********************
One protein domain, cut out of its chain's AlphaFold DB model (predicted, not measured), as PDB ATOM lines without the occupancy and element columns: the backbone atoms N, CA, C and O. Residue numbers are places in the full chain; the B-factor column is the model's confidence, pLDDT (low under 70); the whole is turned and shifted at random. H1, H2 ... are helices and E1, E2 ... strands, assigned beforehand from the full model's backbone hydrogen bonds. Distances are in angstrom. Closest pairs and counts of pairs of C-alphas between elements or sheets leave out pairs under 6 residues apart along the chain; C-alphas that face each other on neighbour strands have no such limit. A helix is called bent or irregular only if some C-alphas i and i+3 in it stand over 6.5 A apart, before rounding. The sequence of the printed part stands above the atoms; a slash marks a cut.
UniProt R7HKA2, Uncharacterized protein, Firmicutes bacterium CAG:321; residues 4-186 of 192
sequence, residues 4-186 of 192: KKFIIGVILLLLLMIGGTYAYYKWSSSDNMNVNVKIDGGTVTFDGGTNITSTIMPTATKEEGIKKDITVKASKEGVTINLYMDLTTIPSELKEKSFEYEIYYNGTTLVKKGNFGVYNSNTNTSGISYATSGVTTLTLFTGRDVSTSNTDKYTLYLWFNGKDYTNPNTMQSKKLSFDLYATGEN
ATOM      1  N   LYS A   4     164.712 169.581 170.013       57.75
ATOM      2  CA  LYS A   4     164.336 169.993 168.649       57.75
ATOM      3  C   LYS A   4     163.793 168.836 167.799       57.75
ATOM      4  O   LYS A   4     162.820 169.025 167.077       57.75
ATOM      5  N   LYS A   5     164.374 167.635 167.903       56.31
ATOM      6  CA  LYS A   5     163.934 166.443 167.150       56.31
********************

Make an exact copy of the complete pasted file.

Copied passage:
One protein domain, cut out of its chain's AlphaFold DB model (predicted, not measured), as PDB ATOM lines without the occupancy and element columns: the backbone atoms N, CA, C and O. Residue numbers are places in the full chain; the B-factor column is the model's confidence, pLDDT (low under 70); the whole is turned and shifted at random. H1, H2 ... are helices and E1, E2 ... strands, assigned beforehand from the full model's backbone hydrogen bonds. Distances are in angstrom. Closest pairs and counts of pairs of C-alphas between elements or sheets leave out pairs under 6 residues apart along the chain; C-alphas that face each other on neighbour strands have no such limit. A helix is called bent or irregular only if some C-alphas i and i+3 in it stand over 6.5 A apart, before rounding. The sequence of the printed part stands above the atoms; a slash marks a cut.
UniProt R7HKA2, Uncharacterized protein, Firmicutes bacterium CAG:321; residues 4-186 of 192
sequence, residues 4-186 of 192: KKFIIGVILLLLLMIGGTYAYYKWSSSDNMNVNVKIDGGTVTFDGGTNITSTIMPTATKEEGIKKDITVKASKEGVTINLYMDLTTIPSELKEKSFEYEIYYNGTTLVKKGNFGVYNSNTNTSGISYATSGVTTLTLFTGRDVSTSNTDKYTLYLWFNGKDYTNPNTMQSKKLSFDLYATGEN
ATOM      1  N   LYS A   4     164.712 169.581 170.013       57.75
ATOM      2  CA  LYS A   4     164.336 169.993 168.649       57.75
ATOM      3  C   LYS A   4     163.793 168.836 167.799       57.75
ATOM      4  O   LYS A   4     162.820 169.025 167.077       57.75
ATOM      5  N   LYS A   5     164.374 167.635 167.903       56.31
ATOM      6  CA  LYS A   5     163.934 166.443 167.150       56.31